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The unmistakable frame

The pillar movement with the main and 2/3 plates, a typical hallmark of Grossmann watches, embodies the traditions of Glashütte pocket chronometers. A balanced ensemble of components in untreated German silver with different types of finissage and two pillar spacers constitutes the tiered calibre that accommodates the separately removable winder. The graceful engravings on the movement parts are all fashioned by hand.


The Grossmann winder with pusher

The watchmakers at Grossmann addressed the requirements imposed on a manually wound watch by focusing on improved convenience and greater functional reliability. The Grossmann winder with pusher incorporates a refined handsetting mechanism that eliminates two unwanted phenomena: it prevents the ingress of particles into the case during the setting process as well as unintentional hand position changes when the crown is pushed home again. When the user briefly pulls the winding crown out, this mechanism switches to the handsetting mode and stops the movement. Although the crown immediately returns to its home position, it can now be turned to precisely set the hands. Afterwards, the movement is restarted with the pusher adjacent to the winding crown without altering the positions of the hands. At the same time, this action switches the mechanism back to the winding mode.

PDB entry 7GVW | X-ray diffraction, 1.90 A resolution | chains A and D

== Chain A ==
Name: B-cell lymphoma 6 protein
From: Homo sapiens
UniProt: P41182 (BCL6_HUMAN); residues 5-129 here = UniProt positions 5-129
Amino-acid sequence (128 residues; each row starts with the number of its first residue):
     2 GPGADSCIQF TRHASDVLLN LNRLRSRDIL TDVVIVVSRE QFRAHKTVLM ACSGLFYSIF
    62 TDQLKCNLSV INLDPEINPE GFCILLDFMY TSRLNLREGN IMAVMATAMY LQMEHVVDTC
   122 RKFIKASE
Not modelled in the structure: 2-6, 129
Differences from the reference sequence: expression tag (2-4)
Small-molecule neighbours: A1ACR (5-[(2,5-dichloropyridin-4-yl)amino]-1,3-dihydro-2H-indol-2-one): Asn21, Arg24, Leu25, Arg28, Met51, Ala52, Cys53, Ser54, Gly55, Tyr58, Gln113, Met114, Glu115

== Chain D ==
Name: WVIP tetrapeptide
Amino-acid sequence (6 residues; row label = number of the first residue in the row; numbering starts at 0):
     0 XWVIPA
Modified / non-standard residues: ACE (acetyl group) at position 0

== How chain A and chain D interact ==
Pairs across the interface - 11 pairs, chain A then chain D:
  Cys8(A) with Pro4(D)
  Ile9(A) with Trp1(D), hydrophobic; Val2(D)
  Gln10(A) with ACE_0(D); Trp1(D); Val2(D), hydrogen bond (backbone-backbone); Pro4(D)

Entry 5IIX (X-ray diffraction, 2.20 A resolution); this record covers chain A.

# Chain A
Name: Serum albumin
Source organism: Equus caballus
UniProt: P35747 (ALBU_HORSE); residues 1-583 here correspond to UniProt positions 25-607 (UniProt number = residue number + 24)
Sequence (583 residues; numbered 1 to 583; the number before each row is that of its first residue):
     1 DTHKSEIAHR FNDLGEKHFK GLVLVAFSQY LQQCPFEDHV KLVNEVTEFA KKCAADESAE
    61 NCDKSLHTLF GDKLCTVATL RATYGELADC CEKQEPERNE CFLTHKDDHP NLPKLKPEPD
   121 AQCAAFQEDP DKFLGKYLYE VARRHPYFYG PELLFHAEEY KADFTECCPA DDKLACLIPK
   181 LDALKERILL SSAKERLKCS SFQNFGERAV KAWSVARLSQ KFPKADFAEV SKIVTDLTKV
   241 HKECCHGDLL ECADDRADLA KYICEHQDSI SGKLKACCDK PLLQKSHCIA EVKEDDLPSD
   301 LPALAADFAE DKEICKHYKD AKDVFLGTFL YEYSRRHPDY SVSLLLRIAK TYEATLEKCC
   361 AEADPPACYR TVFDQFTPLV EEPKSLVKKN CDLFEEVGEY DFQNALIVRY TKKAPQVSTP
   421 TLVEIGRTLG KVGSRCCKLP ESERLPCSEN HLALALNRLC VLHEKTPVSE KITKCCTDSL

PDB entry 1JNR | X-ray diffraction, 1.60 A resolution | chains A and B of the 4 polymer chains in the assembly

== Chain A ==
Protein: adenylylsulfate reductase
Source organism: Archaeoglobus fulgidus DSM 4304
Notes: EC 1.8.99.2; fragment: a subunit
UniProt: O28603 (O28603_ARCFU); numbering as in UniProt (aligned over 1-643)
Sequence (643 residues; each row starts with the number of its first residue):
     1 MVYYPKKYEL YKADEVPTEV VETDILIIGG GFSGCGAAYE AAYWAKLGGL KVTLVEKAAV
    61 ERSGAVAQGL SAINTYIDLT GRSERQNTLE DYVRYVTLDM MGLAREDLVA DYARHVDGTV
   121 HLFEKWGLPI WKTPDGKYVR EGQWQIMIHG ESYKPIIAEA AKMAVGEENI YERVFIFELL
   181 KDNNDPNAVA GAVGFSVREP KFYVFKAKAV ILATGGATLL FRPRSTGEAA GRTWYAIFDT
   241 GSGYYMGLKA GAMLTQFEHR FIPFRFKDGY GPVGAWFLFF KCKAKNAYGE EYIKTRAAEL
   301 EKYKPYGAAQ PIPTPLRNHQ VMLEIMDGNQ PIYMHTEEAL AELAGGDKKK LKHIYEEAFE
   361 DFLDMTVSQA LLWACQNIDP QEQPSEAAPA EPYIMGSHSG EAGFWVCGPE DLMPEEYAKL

The hallmarks of the Moritz Grossmann brand


The BENU Tourbillon also unites the traditional characteristics of Grossmann-style horological prowess with modern watchmaking elements and the typical features of the new brand: